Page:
Personally im of the opinion he was a first round talent, elite shooters go for the mid level every time in FA. There's nothing in his statistical profile to tell me otherwise, and the eye test tells me he has a chance to be better than that.

Jonesy2x4 said...

To the Ivan Johnson point, what the hell is the rationale of the Hawks not offering him the QO? Is their a cap hold im unaware of?

Mark Phelps said...

I have to agree with your points here. We didn't really need a John Jenkins type, and in the right system, he may be successful (i.e. Miami), but here he will struggle to get good looks and doesn't create his own very well. We'd have been better off drafting a big to take the place of whatever nonsense that we'll inevitably sign (for reference see: Erick Dampier). If we play him with some of the starting unit (Teague/Jenkins/Joe/Josh/Al) he could get some decent looks, but you know that's pretty much a pipe dream.

Scott, as you pointed out, probably won't make the roster. You only have to go back to last year to find a 2nd round PF who was cut so quickly. I'm stunned we didn't sell the pick. The fact that we took him and haven't offered the QO to Ivan may indeed foreshadow the fact that Ivan will make his bones with another team.

Poor draft for the Hawks.

Lorso said...

While everyone is entitled to their own criteria for evaluating a team's draft - I think now is as good a time as you'll find to give the Hawks the benefit of the doubt. Danny Ferry hasn't been on the job long, but he's been very consistent in his message that he will focus on organizational and cultural change for the Hawks. Obviously, the default way to evaluate a pick has always been to size up the player's athleticism and physical gifts. But that doesn't really seem to have been "the missing piece" for this Hawks team, and it's certainly not been a point of emphasis in Ferry's press conferences to date. Are these picks coachable? Do they seem to be young men of character? Do they know their limitations, and will they play smart - not trying to do too much? Are they willing to work, and can they avoid getting discouraged? What do they bring to the locker room and to the team in terms of personality? These aren't the usual questions we want to ask, because the answers are hard for fans to see right away. But I suspect these are more important concerns for Ferry at this point than the degree of athleticism for these picks. Time will tell, I suppose...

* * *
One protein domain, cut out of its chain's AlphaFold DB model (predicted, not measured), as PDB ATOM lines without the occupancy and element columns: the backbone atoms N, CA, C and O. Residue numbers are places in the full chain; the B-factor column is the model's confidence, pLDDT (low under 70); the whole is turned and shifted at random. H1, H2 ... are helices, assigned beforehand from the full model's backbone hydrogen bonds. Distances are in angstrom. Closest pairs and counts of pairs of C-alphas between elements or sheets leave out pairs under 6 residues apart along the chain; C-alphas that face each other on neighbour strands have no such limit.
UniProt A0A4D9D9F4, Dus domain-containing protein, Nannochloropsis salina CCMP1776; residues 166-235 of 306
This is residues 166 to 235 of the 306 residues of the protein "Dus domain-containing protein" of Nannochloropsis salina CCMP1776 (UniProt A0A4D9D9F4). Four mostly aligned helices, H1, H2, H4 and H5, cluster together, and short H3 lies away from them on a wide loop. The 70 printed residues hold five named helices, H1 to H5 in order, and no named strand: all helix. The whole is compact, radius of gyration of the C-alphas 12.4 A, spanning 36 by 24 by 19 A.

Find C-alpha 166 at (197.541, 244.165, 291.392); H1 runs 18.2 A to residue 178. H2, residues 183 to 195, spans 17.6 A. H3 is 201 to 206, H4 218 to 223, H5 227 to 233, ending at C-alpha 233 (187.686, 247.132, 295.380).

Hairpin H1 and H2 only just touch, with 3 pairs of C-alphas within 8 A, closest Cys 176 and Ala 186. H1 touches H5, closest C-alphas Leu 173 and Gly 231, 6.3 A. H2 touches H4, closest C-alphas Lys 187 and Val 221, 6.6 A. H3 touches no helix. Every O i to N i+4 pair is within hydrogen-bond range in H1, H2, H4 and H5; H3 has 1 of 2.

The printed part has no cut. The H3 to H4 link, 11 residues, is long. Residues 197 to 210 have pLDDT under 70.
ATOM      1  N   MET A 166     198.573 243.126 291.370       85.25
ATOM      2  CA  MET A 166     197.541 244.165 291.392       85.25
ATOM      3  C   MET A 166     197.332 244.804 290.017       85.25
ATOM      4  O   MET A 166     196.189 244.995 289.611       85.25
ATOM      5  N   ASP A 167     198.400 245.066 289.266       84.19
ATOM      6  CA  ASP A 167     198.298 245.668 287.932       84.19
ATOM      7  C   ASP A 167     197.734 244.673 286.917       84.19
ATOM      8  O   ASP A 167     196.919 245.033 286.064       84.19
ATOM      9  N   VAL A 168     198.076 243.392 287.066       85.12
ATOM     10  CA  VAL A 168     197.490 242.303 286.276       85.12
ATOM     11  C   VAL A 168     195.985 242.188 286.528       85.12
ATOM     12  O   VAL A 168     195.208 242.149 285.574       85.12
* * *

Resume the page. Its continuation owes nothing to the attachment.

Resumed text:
Bret LaGree said...

Mark --

The difference between Ivan Johnson's qualifying offer and the cap hold for him without making the qualifying offer is $200,000. Shouldn't make a difference in decision-making.

Unknown said...

If Drew can't find good use of a shooter like Jenkins, then it would be time for Drew to go. Maybe with Ferry as GM he'd even be replaced by somebody who wouldn't make the lowest salary in the league.

jrauch said...

Jenkins is puzzling, simply because the Hawks have a more athletic version of him already -- Jannero Pargo.

Neither guy could guard a chair, which is a bit of a problem.

I like Scott simply for what I saw from him during the ACC schedule this year. He may be nothing more than a rotation sub, but I'll take him over a year of, say, Joe Smith or any other recent fossil they've filled the bench out with.

Bronnt said...

Well, Ivan Johnson was tendered a QO finally, so perhaps Mike Scott's role is not about replacing Johnson. It could just be to have another young frontcourt player on the bench rather than a Vladimir Radmanovic or a Josh Powell. If Mike Scott's job is to just be a supplement for Ivan Johnson rather than replacing him, I can't necessarily disagree with the pick. There's not a lot of talent to be garnered with the 43rd pick, so having someone you might feasibly give rotation minutes to seems solid enough.

Though you're quite welcome to maintain the pessimism, of course. We'll be in a bad place if you ever start getting too excited about what the Hawks are doing. :)